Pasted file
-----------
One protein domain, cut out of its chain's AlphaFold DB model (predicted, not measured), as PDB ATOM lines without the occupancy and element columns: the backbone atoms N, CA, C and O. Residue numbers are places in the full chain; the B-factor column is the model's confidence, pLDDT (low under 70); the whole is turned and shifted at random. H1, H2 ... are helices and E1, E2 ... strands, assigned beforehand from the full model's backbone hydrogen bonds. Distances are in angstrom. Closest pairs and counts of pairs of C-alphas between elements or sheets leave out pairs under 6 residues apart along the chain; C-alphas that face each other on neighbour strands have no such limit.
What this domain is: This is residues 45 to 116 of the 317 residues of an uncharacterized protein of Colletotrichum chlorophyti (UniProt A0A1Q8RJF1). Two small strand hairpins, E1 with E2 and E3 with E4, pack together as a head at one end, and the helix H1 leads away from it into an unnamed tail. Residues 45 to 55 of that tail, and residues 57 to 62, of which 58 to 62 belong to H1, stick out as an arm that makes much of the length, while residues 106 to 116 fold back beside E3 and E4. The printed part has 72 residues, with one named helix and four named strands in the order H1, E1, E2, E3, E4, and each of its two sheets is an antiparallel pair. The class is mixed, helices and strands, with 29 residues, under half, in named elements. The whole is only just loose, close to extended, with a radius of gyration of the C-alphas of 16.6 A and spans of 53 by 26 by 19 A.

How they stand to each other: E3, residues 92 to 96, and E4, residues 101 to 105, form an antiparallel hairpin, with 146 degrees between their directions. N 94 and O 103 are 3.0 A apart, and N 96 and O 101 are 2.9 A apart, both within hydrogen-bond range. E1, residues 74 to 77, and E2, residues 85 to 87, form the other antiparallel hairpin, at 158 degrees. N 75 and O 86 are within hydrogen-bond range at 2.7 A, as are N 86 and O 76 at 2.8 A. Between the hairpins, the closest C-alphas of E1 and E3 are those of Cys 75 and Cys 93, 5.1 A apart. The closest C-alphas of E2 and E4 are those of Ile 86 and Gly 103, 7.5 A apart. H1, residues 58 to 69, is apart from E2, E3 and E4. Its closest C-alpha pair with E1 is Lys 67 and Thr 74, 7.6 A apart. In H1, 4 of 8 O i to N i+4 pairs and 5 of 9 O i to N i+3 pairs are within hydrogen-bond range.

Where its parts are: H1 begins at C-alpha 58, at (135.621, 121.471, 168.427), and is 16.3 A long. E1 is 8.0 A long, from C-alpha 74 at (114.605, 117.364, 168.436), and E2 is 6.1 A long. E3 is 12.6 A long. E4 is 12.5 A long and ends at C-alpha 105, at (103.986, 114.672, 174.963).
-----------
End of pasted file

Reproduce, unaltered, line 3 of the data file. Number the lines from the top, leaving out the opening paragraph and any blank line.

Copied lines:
Where its parts are: H1 begins at C-alpha 58, at (135.621, 121.471, 168.427), and is 16.3 A long. E1 is 8.0 A long, from C-alpha 74 at (114.605, 117.364, 168.436), and E2 is 6.1 A long. E3 is 12.6 A long. E4 is 12.5 A long and ends at C-alpha 105, at (103.986, 114.672, 174.963).